Imploring the player to demean himself is only possible when the humor is directly integrated into the game. And indeed, the big difference between the classic Larrys and Magna Cum Laude is their humor was an integral part of the story, not something simply tacked upon the core gameplay.

Of course, the classic Larry hexalogy was part of a videogame genre that effectively went extinct by the late ’90s. The main components of graphical adventure games (story and logical puzzles) started to appear, although widely scattered, in mainstream 3-D shooters and action games, and the general gaming public lost all interest in slower-paced adventure games. But lately, there’s been a resurgence of dialogue-driven videogames, and even graphical adventure games themselves are making a comeback.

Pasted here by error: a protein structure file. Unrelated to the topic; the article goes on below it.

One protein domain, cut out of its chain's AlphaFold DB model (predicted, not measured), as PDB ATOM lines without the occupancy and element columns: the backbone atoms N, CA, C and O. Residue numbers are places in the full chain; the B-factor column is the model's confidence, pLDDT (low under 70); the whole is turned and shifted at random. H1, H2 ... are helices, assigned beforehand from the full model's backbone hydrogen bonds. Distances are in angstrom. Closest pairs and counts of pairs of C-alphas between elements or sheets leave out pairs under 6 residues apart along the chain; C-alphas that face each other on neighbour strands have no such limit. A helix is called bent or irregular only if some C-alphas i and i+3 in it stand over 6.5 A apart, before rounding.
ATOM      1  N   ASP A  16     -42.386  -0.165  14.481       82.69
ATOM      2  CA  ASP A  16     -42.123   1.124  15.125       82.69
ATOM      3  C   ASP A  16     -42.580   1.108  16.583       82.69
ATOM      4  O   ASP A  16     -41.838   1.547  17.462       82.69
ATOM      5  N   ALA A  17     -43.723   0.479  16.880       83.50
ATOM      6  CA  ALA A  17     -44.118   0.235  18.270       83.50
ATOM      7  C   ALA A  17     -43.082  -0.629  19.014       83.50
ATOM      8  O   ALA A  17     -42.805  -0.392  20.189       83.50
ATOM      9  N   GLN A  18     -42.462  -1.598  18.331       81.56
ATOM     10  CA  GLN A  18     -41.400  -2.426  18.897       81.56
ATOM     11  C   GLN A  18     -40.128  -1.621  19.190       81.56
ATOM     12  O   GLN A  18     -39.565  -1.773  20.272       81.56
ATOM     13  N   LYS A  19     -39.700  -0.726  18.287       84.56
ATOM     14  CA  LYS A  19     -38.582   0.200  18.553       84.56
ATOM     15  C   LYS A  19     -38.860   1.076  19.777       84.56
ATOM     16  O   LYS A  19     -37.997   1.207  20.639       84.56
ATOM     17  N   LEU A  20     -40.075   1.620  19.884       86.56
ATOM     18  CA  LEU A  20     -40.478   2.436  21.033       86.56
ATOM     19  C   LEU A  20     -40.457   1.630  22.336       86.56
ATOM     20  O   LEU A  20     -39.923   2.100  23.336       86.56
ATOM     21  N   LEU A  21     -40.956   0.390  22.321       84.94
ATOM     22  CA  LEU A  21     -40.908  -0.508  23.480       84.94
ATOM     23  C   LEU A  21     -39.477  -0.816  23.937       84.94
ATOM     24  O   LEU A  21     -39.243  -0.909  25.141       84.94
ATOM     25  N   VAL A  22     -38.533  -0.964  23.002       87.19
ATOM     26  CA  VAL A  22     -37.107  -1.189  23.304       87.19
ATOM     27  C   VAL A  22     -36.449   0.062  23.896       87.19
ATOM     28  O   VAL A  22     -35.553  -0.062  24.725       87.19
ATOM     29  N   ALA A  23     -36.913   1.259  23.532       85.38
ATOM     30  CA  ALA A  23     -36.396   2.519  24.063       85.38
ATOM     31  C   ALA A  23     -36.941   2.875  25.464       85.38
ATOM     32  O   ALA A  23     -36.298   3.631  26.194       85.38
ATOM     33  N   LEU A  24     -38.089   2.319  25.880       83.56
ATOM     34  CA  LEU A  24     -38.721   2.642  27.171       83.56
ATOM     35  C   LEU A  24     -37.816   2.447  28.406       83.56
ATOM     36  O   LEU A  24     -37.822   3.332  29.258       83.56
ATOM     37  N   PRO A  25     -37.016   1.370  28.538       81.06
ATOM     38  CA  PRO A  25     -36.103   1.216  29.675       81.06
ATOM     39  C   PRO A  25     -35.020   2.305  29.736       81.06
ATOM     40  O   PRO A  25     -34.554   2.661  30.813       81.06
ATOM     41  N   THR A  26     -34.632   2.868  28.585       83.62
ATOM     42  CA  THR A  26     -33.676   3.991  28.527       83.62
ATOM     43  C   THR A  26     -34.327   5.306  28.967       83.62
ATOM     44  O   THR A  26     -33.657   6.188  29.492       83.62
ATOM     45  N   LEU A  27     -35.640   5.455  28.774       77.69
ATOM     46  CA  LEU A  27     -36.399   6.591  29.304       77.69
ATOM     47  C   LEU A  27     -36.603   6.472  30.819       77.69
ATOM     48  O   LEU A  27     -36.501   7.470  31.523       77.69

Leisure Suit Larry Box Office Bust, the newest Larry adventure made for the PlayStation 3, Xbox 360 and PC and planned to hit store shelves by the holidays, sadly cannot be added to that list. The creators call it an “adventure game,” but instead show an open-world game (again with Larry the Younger in the leading role) with minigame, racing and platforming action. Lowe, however, remains hopeful for a proper Larry adventure in a more distant future.

“Videogame creators have been missing the point for years,” he says. “But that will run its course. In more recent videogames, story is becoming important again. They’re once again getting the point that games are about interactivity, not about shooting things up. Shooting things up only shortens the interaction.”

Ronald Meeus can beat the age verification process of Leisure Suit Larry in the Land of the Lounge Lizards without pressing Alt-X.